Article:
Saturday, January 4, 2020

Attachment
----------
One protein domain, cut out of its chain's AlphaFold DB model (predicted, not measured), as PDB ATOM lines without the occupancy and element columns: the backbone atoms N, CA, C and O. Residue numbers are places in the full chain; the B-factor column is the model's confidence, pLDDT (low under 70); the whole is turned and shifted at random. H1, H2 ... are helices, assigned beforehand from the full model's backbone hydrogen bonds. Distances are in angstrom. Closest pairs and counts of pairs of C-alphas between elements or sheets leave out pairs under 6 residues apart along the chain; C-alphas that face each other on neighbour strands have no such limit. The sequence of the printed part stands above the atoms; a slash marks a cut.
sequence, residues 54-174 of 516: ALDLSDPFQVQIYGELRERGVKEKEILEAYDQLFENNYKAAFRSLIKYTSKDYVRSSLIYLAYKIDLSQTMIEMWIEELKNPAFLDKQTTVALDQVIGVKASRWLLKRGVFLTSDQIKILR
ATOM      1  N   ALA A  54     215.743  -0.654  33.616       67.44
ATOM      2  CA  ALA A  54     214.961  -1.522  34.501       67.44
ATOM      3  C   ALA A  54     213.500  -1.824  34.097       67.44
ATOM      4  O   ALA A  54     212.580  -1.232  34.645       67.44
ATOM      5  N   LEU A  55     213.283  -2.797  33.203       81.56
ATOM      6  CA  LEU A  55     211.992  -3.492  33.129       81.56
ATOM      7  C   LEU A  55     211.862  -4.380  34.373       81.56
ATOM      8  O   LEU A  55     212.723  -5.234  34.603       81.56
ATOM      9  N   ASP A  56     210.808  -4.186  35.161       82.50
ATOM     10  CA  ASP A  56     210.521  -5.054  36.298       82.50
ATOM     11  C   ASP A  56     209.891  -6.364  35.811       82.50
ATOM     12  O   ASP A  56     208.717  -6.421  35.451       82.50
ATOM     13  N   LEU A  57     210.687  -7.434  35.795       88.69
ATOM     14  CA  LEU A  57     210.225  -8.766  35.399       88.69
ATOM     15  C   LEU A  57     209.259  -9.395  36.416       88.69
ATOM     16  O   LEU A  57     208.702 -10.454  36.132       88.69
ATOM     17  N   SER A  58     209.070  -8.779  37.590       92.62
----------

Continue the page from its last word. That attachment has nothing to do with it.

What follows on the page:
Imperialism Economic Benefits For Larger Countries